Battle over Santiago’s law-breaking set to resume

Mayor Douglas H. Palmer could announce as early as Monday that Police Director Joseph Santiago intends to move into Trenton and will therefore be appointed acting police director, after he emphatically stated that he would “never move to Trenton” and was ousted in court for breaking the city’s residency ordinance.

A press conference similar to the one held this week at City Hall is set to be convened on Monday, according to a Times of Trenton report that had a confident Mayor Palmer alluding to Mr. Santiago staying on as director.

Monday represents the final day in office for Mr. Santiago, after an appeals court ousted him for breaking residency and gave him 75 days to transition the department’s leadership and get out of Trenton.

Being an acting director, as per city ordinance, would mean Mr. Santiago would have a period of 90 days before the City Council, which also sued over his residency violations, would have an opportunity to officially vote to confirm or deny the director’s appointment.

But a majority of City Council members have said they will not confirm the director unless he establishes true residency, which would include moving his entire family down to Trenton as he has said he would never do.

Palmer administration officials may have told people at The Trentonian on Tuesday that “we have the four votes we need”, but this administration has repeatedly proven that they are not the most trustworthy bunch. Also, recent history seems to point to a majority of council being aligned against a reappointment of Mr. Santiago, in any capacity.

Any claims made on Monday of Mr. Santiago having established residency are sure to be scrutinized carefully by both City Council and the group of residents – including me – who sued over Mr. Santiago’s blatant breaking of the residency ordinance.

Should Mayor Palmer try and appoint Mr. Santiago – acting or not – without fully vetting the director’s residency status with council members and the public, then he will only be risking precious tax dollars.

That money is sure to be wasted in court, where Mayor Palmer will be a fighting a losing battle to establish that he and his favored associates are above the law, at a time when those city dollars should instead be used to keep the city’s branch libraries open, as the library system faces a budget-induced closure threat.

Simply adding the title of “acting” or “interim” does not exempt city employees from establishing true, bona fide domiciles within the city, and failing to do so means immediate termination.

That even goes for Mr. Santiago and any one else enjoying the favor of Mayor Palmer, and in this case, doing so is a court-ordered prerequisite for Mr. Santiago to continue employment past the Sept. 22 deadline.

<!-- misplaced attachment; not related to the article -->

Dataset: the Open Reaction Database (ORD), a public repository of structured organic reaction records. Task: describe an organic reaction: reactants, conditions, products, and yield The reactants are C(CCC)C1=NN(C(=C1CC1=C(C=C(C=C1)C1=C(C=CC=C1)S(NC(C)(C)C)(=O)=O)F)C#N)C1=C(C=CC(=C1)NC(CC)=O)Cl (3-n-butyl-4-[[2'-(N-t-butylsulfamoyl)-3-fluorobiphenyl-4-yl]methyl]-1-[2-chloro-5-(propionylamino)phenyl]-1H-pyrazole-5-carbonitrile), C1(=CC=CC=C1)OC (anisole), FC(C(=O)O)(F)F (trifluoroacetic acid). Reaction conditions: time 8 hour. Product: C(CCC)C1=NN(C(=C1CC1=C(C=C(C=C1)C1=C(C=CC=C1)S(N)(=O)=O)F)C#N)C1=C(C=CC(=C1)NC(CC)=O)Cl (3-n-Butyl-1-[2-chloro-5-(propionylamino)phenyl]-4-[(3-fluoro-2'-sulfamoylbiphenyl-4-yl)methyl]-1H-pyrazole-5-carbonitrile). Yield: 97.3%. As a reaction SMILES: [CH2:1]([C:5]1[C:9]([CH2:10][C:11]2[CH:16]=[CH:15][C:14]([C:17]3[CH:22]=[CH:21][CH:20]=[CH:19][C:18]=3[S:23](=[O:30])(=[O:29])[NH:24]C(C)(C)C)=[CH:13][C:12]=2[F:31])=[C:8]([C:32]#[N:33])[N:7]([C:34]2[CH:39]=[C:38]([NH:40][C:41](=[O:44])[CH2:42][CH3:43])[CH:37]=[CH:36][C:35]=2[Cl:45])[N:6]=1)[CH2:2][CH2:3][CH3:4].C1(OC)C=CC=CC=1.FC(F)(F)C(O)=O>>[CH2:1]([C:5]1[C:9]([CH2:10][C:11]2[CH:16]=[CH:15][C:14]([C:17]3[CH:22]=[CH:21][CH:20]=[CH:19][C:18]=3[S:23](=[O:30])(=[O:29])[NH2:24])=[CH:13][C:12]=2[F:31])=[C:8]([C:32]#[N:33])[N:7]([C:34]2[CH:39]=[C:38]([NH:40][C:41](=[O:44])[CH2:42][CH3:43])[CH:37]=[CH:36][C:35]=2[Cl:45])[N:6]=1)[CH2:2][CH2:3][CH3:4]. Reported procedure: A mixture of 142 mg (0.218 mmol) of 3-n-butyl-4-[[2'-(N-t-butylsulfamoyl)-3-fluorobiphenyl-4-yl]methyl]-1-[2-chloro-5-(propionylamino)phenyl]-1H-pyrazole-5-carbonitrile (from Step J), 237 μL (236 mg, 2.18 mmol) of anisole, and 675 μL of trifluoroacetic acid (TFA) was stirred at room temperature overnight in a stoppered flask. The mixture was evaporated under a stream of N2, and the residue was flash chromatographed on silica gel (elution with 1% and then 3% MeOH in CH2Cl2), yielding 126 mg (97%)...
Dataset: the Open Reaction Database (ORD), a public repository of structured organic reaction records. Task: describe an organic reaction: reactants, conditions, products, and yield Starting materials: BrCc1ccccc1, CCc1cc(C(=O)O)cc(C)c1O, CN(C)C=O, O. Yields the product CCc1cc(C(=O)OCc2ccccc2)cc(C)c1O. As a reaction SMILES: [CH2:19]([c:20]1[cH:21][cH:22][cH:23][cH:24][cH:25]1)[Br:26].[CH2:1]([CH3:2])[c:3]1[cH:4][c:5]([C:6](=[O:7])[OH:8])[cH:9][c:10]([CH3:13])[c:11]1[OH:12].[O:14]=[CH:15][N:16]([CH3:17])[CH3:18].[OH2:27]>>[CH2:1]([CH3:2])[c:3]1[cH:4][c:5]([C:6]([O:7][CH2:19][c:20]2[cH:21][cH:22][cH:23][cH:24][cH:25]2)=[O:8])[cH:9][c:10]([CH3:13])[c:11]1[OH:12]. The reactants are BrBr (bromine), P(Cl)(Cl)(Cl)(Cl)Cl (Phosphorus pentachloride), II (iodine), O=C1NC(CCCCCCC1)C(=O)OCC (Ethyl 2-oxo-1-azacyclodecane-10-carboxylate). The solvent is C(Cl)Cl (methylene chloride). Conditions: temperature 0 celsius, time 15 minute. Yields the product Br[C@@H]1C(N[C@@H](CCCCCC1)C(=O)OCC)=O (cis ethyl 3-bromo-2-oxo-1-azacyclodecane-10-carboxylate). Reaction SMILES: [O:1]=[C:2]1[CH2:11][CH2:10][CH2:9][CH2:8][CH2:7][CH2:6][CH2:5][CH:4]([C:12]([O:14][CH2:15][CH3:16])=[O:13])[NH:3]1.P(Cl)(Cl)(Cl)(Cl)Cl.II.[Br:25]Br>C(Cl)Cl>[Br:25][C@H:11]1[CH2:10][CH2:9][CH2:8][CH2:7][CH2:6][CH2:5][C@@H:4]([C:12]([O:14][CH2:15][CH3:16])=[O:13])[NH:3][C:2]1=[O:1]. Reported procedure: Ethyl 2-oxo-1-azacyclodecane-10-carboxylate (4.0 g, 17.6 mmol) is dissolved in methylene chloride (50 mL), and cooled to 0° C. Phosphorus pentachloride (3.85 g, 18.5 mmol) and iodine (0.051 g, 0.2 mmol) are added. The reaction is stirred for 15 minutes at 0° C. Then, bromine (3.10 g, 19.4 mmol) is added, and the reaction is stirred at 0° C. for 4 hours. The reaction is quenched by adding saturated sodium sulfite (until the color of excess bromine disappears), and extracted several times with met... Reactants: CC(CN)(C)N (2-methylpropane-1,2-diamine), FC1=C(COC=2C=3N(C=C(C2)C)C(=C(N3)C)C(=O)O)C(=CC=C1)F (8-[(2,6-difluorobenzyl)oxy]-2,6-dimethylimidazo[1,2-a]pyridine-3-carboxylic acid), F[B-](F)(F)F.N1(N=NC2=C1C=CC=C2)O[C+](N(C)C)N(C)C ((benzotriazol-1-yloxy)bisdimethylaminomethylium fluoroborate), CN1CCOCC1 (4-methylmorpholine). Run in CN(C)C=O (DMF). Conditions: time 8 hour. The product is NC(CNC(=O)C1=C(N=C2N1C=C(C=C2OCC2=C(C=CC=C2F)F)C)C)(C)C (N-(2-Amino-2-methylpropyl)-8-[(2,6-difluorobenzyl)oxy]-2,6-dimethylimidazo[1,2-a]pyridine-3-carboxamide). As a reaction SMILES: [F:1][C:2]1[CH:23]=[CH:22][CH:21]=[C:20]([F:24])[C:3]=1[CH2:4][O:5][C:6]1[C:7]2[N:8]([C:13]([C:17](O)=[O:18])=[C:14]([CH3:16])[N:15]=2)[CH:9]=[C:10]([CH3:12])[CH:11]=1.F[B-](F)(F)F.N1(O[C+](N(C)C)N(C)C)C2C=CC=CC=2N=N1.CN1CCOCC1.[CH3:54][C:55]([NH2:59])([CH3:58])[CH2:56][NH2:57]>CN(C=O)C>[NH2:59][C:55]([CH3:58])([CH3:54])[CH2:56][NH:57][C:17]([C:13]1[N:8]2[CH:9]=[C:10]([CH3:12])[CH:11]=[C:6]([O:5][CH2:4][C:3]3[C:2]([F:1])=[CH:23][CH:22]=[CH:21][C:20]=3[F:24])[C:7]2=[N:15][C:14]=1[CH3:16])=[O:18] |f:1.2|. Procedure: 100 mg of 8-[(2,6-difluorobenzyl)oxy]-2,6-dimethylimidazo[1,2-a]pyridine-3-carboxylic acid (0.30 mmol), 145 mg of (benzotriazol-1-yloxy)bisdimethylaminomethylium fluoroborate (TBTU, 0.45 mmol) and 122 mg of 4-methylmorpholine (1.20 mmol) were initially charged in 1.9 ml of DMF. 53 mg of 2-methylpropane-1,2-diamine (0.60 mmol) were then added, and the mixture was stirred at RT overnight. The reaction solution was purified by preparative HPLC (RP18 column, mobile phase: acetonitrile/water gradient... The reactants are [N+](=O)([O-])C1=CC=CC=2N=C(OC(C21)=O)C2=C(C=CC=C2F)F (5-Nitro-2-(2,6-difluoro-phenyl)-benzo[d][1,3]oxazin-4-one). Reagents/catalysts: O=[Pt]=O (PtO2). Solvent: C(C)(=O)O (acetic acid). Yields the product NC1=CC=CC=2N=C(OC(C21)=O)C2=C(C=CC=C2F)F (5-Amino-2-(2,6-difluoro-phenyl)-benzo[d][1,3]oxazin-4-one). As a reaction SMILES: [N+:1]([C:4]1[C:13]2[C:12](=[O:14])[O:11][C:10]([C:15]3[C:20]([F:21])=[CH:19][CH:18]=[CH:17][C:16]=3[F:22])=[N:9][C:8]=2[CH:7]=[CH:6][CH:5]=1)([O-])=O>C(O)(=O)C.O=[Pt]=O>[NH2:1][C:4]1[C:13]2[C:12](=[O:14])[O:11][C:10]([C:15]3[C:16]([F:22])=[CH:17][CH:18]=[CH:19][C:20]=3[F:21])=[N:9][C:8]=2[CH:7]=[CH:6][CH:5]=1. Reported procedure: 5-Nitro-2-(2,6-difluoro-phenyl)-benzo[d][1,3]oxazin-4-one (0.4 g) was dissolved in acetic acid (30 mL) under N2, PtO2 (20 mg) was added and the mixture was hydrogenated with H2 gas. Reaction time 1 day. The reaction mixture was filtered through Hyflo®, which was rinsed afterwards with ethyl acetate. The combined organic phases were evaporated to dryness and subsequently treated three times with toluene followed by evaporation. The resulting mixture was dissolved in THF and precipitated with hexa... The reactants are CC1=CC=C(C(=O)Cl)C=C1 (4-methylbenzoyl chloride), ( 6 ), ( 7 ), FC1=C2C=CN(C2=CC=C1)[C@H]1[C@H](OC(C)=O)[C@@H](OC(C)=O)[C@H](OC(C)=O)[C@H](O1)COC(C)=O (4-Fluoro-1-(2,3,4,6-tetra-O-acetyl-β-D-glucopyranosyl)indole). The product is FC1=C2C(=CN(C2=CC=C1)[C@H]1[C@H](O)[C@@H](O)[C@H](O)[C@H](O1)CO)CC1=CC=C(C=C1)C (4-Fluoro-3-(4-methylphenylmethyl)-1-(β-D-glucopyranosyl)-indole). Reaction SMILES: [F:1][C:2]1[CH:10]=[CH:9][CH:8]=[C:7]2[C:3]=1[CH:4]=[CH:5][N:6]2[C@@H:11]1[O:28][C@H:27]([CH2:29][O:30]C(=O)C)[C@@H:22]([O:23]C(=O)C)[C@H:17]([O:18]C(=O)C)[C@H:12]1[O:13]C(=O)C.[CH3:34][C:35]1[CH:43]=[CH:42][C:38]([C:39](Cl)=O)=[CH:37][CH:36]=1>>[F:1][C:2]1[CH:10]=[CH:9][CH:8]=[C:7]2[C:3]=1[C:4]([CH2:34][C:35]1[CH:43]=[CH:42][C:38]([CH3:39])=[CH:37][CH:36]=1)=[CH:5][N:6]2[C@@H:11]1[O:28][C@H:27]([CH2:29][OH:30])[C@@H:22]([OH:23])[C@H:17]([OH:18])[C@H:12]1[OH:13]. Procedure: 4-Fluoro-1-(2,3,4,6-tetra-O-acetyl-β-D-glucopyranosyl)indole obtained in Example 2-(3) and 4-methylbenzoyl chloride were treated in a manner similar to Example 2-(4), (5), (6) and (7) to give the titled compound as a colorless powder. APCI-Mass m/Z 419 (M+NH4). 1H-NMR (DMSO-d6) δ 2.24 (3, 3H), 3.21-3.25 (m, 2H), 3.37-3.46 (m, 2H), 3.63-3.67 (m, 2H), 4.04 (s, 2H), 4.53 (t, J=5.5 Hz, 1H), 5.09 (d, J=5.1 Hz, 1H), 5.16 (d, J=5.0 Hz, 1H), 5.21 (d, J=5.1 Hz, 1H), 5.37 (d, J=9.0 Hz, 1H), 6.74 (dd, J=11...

In fact, it appears the only thing that has changed since Mr. Santiago said he would never move to Trenton is the expenditure of hundreds of thousands of dollars on lawyers to defend Mr. Santiago and Mayor Palmer in court.

After all this, it is a little hard to accept that both men have found religion and that Mr. Santiago has decided to move his family into Trenton to follow the law. It is more likely that the wayward director is not moving his family into Trenton, and will instead establish false residency similar to the way he lived in the beginning of his tenure in Trenton – in apartments, hotel rooms, and on the couches of his associates.

But without true residency being established another court battle is sure to ensue.

Council and the residents have come too far to simply give up the important fight to get the director and the mayor to follow the law, like all the other city employees, and that includes the dozens fired by Mayor Palmer for breaking the residency law.

This is a democracy, or at least a semblance of one, and not a monarchy where King Doug is the ultimate decider of who follows the law and who does not.

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2 Comments

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2 responses to “Battle over Santiago’s law-breaking set to resume

  1. Nicholas Stewart

    It’s sad when an institution like government is taken over such as it has in Trenton. Trenton’s administration has stopped being interested in delivering law and order, services, and progress; instead it offers only chaos, minimum-level services, and decline.

    We’ve been failed by Trenton’s administration which needs no further explanation, by our City Council that consistently refuses to check our mayor and his management style, by our newspapers which regularly fail to bring the “REAL” issues to the fore, and by ourselves – most importantly, by ourselves for accepting this abuse for so many years.

    Shame on everyone, mostly us! I vow no more!

  2. Old Mill Hill

    Nicholas is correct.

    It is a very sorry state of affairs that we find ourselves in.

    Our “elected” Mayor has used and abused his power to bully the Council into submitting to his every whim.

    Trenton’s city hall has become our own Tammany Hall; you do the Boss Man’s bidding or you fall from grace and lose the priviliges associated with favored status.

    It is sad, yet somehow good that the Santiago debacle, the Library closings and fiscal disaster are cracking the facade.

    The electorate of Trenton has gotten the representation it deserves. This is what comes of civic indifference.

    Now maybe the tide is turning and we can begun the job of cleaning the foul stench out of 319 East State Street.

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